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    What is Commercial Auto Insurance? [Explained]

    6 mins

    Don’t wait until you or one of your employees gets into an accident while driving for your business to ask, “What is commercial auto insurance?”

    As a business owner, you know you need to cover certain risks by taking out a general liability policy and worker’s compensation insurance. But have you considered all the ways you and your employees drive their personal or company vehicles for work?

    Most people understand that if your company owns cars, trucks, vans, trailers, and other motor vehicles, you need insurance coverage. If your company has employees who drive their own vehicles as part of their job duties, such as an outside salesperson, you have additional “hired and non-owned” auto liability exposure as well. Personal auto insurance might provide coverage, but most employees will carry minimal policy limits, which can lead to the claim being paid by your commercial auto insurer.

    Commercial auto insurance is designed to cover you and your vehicles if you’re involved in an accident while on the job. Without it, lawsuits, medical and property damage claims, or repairs and replacement costs could sink your business.  

    A Closer Look at Commercial Auto Insurance

    Commercial auto insurance is for the vehicles you use for business purposes. It’s a contract between your business and its insurer that lays out how the insurance company will pay for losses resulting from vehicular accidents.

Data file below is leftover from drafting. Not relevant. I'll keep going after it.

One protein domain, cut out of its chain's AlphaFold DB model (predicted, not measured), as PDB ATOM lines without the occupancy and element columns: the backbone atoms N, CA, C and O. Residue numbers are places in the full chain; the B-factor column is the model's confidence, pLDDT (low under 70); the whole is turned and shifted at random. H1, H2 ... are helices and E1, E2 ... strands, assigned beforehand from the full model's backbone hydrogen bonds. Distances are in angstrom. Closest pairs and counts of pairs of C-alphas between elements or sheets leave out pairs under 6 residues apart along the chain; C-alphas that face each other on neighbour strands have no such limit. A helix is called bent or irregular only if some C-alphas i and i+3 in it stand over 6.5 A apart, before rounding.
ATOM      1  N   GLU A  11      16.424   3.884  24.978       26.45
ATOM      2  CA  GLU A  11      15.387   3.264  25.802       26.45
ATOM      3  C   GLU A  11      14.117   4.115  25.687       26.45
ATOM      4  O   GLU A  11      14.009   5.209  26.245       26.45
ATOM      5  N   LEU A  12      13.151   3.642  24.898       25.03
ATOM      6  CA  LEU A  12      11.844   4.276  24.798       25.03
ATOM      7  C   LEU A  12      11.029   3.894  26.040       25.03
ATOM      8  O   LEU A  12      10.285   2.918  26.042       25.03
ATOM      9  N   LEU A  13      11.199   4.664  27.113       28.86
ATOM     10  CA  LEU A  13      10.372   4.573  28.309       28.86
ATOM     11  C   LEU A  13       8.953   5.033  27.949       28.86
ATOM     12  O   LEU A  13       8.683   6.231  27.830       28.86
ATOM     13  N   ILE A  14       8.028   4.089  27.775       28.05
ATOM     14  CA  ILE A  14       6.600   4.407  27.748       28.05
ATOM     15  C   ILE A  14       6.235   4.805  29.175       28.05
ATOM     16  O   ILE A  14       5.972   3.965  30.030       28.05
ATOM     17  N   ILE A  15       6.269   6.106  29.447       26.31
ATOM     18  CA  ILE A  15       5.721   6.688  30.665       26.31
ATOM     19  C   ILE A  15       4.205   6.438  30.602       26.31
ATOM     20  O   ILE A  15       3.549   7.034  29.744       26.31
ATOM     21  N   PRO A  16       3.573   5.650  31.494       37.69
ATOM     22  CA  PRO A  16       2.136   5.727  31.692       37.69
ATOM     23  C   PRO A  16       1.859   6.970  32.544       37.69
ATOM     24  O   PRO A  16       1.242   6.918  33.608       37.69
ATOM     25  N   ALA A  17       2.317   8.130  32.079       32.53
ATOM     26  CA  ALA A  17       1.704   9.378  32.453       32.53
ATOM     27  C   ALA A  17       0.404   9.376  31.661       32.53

Most states have some minimum requirements for commercial auto insurance. Even so, it’s important to tailor your insurance coverage to your specific operational model. After all, what is commercial auto insurance, if not a business-centric version of standard transport protection?

    You must carry commercial auto insurance if you own, lease, or hire any vehicles for business use. For example, if you own a vehicle that you regularly use to transport tools, equipment, and supplies for your business, you need commercial auto insurance.

    There are three basic types of coverage available in most commercial auto insurance policies:

    1. Physical Damage: Collision and comprehensive coverage

    2. Liability: Bodily injury, property damage, uninsured and underinsured motorist coverage

    3. Miscellaneous Coverage: Medical bills, towing, rental reimbursement, and more

    The type of coverage you need is dictated by how you use your vehicles, whether you own, lease, or rent them, and who drives them.

    The coverage may look similar to your personal auto insurance plan, but commercial auto insurance often provides higher liability limits. Insurers typically specify a minimum and maximum level of coverage per vehicle.

    What Does Commercial Auto Insurance Cover?

    Whether you have Hired & Non-Owned exposure or a fleet of trucks on the road, you need to be covered in case of an accident. Here are the basic coverages you should have in your commercial auto insurance policy.

    Collision Insurance

    Your insurer will pay for repairs or replacement if you or an employee hit another vehicle, another vehicle hits one of your company vehicles, or your vehicle rolls over.

    Comprehensive Insurance

    Comprehensive insurance will pay for damage to your cars, trucks, vans, and other motor vehicles (aside from accidents). Your vehicles will be covered against damage from theft, vandalism, fire, flood, animals, and more.

    Liability Insurance

    You or an employee could be at fault for a crash that causes bodily injury or property damage. In this scenario, liability insurance can pay for the other party’s medical expenses or lost earnings. It also can pay your legal costs if you get sued.

    Uninsured Motorist Insurance